What drives our tribal instincts? Whether political or religious, social or sporting — our identification with tribes seems to have an outsized influence on our thinking and behavior.
My desire to understand how tribal associations govern our actions was inflamed once again a few weeks ago when a renegade group within what had been patchwork community — a loose federation of infertility blogs — opted to secede.
The action, aggravated by perceived exclusivity, prompted all manner of hurt feelings, accusations and second guessing. To help provide an airing of grievances a few bloggers, (yours truly included) banded together to host healing salons — encouraging a conversation that culminated in this roundup of summaries.
Now that the dust has settled, I’m back to trying to understand what is it about humans that makes us feel the need to strongly identify with one tribe or another. I certainly find myself gravitating to women whose lives look more like mine. In my research I came across this piece on Time.com by Michael Shermer ruminating on our divisive political process. He observed of modern humans:
“We are a scant few steps removed from the tribes of our hunter-gatherer ancestors, and a few more leaps afield from the hominid ancestors roaming together in small bands on the African Savanna. There, in those long-gone millennia, were formed the family ties and social bonds that enabled our survival among predators who were faster, stronger, and deadlier than us: unwavering loyalty to your fellow tribesmen was a signal that they could count on you when needed.”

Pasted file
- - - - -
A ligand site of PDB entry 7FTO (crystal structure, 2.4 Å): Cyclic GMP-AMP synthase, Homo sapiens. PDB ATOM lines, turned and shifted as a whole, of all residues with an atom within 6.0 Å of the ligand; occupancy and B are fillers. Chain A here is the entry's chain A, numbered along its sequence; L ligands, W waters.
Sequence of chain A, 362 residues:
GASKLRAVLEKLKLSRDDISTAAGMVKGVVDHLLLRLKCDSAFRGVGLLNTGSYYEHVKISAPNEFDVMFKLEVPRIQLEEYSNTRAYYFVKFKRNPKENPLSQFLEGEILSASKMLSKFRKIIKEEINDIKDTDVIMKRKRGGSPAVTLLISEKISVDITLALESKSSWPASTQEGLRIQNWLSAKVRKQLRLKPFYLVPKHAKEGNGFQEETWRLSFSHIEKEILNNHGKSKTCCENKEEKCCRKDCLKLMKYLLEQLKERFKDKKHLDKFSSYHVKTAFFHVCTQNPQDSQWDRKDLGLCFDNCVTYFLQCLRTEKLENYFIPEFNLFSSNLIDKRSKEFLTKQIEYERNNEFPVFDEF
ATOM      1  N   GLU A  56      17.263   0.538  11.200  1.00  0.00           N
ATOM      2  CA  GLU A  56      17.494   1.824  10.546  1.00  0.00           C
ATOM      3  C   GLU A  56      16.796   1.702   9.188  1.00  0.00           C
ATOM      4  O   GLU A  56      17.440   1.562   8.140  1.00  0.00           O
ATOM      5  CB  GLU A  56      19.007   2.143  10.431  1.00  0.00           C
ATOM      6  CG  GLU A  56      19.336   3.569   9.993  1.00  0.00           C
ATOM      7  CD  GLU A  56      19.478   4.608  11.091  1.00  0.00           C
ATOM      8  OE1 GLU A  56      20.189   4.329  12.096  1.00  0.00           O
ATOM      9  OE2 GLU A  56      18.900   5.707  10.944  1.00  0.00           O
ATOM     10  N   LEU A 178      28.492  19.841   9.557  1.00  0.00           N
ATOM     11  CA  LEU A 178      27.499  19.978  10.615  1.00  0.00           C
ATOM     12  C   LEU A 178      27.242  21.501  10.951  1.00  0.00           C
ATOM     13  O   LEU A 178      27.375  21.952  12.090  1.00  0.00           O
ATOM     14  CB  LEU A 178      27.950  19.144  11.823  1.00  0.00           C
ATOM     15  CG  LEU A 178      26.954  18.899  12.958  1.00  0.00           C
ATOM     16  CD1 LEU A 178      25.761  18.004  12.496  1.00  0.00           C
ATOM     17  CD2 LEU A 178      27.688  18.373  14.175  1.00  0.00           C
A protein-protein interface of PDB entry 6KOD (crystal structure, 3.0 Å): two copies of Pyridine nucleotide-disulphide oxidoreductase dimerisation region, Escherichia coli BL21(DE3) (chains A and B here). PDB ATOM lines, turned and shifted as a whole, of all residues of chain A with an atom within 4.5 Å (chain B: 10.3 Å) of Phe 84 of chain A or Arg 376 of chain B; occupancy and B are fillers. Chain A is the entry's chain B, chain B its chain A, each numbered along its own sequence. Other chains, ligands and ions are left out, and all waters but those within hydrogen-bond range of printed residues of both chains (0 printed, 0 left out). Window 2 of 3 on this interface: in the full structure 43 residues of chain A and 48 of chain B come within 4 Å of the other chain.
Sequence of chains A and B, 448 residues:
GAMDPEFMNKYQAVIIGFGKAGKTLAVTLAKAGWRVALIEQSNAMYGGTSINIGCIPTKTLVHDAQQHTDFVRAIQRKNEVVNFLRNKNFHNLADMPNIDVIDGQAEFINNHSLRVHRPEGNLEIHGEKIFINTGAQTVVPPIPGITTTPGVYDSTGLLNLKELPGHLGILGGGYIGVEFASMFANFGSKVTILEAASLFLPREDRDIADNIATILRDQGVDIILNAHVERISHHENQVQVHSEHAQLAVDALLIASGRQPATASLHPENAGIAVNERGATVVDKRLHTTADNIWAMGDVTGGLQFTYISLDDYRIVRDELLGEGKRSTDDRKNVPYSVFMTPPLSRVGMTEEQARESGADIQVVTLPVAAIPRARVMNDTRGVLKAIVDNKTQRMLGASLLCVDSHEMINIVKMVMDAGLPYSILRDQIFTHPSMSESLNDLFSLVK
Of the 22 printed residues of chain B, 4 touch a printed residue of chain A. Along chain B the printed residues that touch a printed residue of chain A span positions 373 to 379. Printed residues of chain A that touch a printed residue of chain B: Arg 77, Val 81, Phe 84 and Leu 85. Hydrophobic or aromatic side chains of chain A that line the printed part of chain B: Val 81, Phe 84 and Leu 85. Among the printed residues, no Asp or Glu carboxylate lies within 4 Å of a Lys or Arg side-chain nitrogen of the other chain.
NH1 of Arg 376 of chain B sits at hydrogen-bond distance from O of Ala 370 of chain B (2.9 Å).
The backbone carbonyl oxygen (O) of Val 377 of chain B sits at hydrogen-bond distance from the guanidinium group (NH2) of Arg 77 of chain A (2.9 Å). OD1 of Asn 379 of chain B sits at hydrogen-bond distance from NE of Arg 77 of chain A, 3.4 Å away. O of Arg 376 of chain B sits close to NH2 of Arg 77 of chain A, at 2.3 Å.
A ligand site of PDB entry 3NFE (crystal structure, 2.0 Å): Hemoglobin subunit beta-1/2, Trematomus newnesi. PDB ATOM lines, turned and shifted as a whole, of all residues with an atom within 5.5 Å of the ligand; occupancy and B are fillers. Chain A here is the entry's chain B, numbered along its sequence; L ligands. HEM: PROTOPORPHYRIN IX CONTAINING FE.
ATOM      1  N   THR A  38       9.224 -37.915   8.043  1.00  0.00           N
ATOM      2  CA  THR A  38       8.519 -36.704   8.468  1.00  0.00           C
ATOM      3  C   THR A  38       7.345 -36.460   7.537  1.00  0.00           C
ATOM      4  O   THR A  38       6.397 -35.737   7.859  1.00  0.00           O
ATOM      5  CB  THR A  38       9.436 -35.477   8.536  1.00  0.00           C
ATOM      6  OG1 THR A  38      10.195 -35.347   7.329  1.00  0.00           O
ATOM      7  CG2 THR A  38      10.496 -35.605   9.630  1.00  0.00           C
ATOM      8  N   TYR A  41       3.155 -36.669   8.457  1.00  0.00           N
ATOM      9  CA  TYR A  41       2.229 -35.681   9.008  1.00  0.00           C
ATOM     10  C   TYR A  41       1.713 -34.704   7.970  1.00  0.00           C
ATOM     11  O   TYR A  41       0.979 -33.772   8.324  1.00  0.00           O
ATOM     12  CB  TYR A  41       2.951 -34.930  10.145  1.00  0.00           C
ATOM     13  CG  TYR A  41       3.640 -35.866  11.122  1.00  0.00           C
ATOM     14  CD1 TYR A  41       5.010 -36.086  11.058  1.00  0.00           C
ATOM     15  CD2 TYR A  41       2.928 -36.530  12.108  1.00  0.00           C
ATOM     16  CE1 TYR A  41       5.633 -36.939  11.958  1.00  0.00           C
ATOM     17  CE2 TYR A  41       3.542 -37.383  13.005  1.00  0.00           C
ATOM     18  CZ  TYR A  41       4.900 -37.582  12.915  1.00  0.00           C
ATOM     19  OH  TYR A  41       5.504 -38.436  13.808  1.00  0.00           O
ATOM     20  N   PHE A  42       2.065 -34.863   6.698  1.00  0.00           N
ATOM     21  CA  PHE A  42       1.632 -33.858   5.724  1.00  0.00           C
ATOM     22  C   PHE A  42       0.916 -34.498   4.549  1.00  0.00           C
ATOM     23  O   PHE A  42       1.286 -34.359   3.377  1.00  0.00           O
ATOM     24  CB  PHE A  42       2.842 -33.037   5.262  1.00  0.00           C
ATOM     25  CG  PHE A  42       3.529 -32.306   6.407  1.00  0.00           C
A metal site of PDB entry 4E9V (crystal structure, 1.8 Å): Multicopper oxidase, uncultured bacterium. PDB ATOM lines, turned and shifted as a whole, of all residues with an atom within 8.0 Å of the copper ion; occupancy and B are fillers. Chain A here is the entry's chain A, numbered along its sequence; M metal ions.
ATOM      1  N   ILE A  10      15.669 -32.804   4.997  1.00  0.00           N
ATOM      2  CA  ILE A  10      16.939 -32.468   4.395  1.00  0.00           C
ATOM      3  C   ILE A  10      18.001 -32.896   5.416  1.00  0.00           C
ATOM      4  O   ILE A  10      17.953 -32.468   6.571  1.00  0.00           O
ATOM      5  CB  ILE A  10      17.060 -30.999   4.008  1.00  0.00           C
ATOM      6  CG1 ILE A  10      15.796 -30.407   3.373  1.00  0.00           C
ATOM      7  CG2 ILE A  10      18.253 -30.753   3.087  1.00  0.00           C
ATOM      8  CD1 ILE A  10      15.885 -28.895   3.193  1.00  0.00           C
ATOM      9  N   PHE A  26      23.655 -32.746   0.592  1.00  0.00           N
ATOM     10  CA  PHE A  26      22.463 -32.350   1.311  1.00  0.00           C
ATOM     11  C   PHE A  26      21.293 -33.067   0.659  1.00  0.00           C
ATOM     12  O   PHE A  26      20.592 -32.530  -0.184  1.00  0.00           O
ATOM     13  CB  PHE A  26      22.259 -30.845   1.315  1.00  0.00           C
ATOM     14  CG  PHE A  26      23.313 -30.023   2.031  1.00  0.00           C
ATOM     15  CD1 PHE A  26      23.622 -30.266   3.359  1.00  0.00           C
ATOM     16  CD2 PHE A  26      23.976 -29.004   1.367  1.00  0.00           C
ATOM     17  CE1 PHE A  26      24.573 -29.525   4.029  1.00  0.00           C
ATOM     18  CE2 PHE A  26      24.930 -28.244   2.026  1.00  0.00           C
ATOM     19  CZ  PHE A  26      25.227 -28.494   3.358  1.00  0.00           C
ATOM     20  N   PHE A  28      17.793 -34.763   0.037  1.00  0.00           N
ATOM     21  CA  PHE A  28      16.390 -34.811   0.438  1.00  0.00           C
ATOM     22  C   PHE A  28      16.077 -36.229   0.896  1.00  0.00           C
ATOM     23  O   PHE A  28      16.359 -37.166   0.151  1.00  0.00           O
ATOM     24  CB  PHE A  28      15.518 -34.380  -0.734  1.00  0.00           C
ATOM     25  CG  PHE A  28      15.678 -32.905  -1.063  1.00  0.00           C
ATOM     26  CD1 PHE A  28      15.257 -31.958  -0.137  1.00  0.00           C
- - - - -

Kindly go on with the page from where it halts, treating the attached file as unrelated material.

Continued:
He also noted:
“Research in cognitive psychology shows, for example, that once we commit to a belief we employ the confirmation bias, in which we look for and find confirming evidence in support of it and ignore or rationalize away any disconfirming evidence.”
In hindsight, given the super sensitive nature of what brought women to the infertility tribe in the first place it’s not unexpected that many felt betrayed by fellow tribeswomen who identified and blog badged as “parenting/pregnant after infertility and loss.” It translated to a sense of disloyalty or tribal abandonment.
I was reminded of an F. Scott Fitzgerald quote:
“The test of a first-rate intelligence is the ability to hold two opposing ideas in mind at the same time and still retain the ability to function.”
It is in that vein that I was delighted to become acquainted (and re-acquainted) with a set of bloggers whom I might have overlooked — “non-non-moms” — who shared with me a larger mission: a desire to nurture fellowship, find common ground … all on equal footing. It’s good to know that even after the infertility scars have healed and we’ve moved down different paths we still have each other’s backs.